looking up earnestly, as if stirred by a sudden
thought, exclaimed :
" How did you know my father called me
Loo Loo ?"
He smiled as he answered. " Then you don't
remember a young man who ran after one day,
when yon were playing with a little white dog
at Pine Grove ? and how your father called
to you, " Come here, Loo Loo, and sec the
gentleman" !"
" I don't remember it," she replied ; " but I
remember how my father used to laugh at me
about it. long afterward. He said I was very
young to have gentlemen running after ine."
"I am that gentleman," lie said. " Wheu
I first looked at you. I thought I had seen you
before ; and now 1 see plainly that you are
Loo Loo."
That name was associated with so many ten
der memories, that she seemed to hear her fa
ther's voice once more. She nestled close to
her new friend, and repeated, in most persua
sive tones, " You will buy me ? Won't you ?"
" And your mother ? What has become of
her ?" he asked.
" She died of yell iw fever, two days before
my father. lam all alone. Nobody cares fur
me. Yon will buy me—wou't you ?"
" But tell me bow you came here, my poor
child," he 6aid.
She answered, " I don't know. After my
father died, a great many folks came to the
boase, and they sold everything. They said my
father was uncle to Mr. Jackson, aud that "l
VOL. XX. —NO. 1.
belonged to him. Isit Mrs. Jackson won't let
me call Mr. Duncan my father. She says if
she ever hears of my calling hiin so again, she
will whip inc. Do let me be your daughter.
You will buy ine—won't you ?"
Overcome by her entreaties, and by the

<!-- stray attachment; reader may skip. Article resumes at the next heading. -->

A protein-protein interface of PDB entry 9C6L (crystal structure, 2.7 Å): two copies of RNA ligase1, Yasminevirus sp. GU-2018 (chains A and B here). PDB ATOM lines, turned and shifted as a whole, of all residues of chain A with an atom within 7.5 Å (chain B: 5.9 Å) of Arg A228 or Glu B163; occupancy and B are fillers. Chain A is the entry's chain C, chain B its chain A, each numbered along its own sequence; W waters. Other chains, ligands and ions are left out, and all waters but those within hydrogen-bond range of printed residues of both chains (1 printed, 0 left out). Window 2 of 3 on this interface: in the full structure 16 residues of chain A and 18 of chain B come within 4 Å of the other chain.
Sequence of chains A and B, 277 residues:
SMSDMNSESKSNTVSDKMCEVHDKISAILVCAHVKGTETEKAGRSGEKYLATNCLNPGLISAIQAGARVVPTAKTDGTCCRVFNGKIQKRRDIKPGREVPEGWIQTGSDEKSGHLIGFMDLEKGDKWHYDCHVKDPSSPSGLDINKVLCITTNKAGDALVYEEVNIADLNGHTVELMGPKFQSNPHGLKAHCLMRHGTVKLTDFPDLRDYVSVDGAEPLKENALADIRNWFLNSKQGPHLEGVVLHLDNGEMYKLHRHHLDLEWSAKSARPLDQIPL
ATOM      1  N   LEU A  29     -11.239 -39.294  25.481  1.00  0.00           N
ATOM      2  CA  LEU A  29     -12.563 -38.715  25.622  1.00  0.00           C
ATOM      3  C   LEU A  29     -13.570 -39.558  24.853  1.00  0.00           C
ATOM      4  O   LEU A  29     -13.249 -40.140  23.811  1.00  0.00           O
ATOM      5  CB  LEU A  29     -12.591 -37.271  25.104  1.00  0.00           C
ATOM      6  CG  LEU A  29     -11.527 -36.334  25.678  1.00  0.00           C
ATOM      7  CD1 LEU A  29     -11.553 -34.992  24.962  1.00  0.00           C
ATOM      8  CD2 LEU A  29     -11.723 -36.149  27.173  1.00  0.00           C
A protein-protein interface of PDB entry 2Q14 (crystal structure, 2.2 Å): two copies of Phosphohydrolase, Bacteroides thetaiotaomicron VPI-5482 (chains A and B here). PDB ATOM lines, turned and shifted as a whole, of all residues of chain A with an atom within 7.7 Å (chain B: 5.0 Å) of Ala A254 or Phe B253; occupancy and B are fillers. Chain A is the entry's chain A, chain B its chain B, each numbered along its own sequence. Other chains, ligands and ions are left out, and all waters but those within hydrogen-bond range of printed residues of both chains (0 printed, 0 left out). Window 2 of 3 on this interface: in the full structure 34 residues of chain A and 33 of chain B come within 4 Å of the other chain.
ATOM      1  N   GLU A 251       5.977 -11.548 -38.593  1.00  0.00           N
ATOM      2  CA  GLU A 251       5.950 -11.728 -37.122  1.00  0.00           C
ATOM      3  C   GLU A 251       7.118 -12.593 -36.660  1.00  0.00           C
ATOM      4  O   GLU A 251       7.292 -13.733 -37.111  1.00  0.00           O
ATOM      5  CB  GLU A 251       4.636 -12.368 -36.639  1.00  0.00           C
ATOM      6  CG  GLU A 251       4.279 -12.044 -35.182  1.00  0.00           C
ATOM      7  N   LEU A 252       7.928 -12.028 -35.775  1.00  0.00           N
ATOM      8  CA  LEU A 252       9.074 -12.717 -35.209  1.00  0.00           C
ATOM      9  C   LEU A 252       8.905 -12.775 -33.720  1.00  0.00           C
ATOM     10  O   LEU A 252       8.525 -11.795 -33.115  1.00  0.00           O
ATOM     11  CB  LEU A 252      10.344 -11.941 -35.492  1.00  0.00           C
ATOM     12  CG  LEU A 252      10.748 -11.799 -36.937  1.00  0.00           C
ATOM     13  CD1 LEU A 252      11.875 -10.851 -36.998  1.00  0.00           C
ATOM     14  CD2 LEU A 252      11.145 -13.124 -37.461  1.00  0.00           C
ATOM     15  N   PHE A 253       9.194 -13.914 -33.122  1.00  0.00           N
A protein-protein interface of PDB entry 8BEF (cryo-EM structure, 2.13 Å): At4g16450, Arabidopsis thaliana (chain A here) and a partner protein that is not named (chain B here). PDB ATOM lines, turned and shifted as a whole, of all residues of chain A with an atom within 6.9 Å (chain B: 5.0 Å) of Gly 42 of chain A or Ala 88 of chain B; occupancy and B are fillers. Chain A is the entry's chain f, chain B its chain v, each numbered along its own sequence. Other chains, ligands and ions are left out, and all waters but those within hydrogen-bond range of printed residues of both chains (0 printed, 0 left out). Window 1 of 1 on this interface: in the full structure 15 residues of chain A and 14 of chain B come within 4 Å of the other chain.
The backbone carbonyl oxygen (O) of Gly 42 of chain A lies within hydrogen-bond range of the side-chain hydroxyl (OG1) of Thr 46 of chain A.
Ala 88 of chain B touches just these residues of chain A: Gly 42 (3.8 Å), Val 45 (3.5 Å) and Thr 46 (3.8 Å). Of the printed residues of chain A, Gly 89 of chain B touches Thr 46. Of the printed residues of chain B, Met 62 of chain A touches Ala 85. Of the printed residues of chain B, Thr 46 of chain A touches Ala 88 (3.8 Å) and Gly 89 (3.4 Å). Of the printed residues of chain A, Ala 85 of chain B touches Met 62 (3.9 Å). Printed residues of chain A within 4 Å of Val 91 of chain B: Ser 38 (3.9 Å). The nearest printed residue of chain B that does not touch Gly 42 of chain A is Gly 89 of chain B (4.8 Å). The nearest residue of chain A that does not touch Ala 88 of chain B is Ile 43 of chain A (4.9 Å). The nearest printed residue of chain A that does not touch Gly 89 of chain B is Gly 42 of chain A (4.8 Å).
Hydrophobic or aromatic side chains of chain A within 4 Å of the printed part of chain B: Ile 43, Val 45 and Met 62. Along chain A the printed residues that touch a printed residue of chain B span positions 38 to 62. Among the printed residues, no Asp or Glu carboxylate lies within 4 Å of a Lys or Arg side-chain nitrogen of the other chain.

pleading expression of those beautiful eyes, ha
said "Well little teaser, I will see whether Mr.
Jncksou will sell you to me. If he will, I will
send for you before long.''
" Oh, don't send for me !" she exclaimed,
moving her hands up and down with nervous
rapidity. " Come you/self, and come icon.—
They'll carry me to New Orleans, if you don't
come for me."
" Well, well, child, be quiet. If I can buy
you, I will come for you myself. MeauwhiU,
be a good girl. I vvou't forget you."
lie stooped down, and sealed the promise
with a kiss on her forehead. As he raised
his head, he became aware that Hill, the horse
boy, was peeping in at the door ; with abroad
grin upon his bluek lace. He understood the
meaning of that grin, and it seemed like an
ugly imp driving away a troop of fairies. He
was about to speak angrily, but checked him
self with the reflection. " They will all think
so. Hlack or white, they will all think so.—
Hut what can Ido ? I must save this child
from the fate that awaits her." To Bill he
merely said that he wished to see Mr. Jackson
on business, and had, therefore, changed his
mind about starting before breakfast.
The bargain was not soon completed ; for
Mr. Jackson had formed large ideas concern
ing the price " Leewizzy " would bring in tho
market ; and Dill had told the story of what
lie witnessed at the crib, with sundry, jocose
additions, which elicited peals of laughter from
his master Hut the orphan had won the
young mail's heart by the childlike confidence
she had manifested to ward him, and conscien e
would not allow him to break the solemn pro
mise he had given her. After a protracted
conference, he agrred to pay eight hundred
dollars, and to come for Louisa the next week.
The appearance of the sua, after a long, cold
storm, never made a greater change than the
announcement of this arrangement of that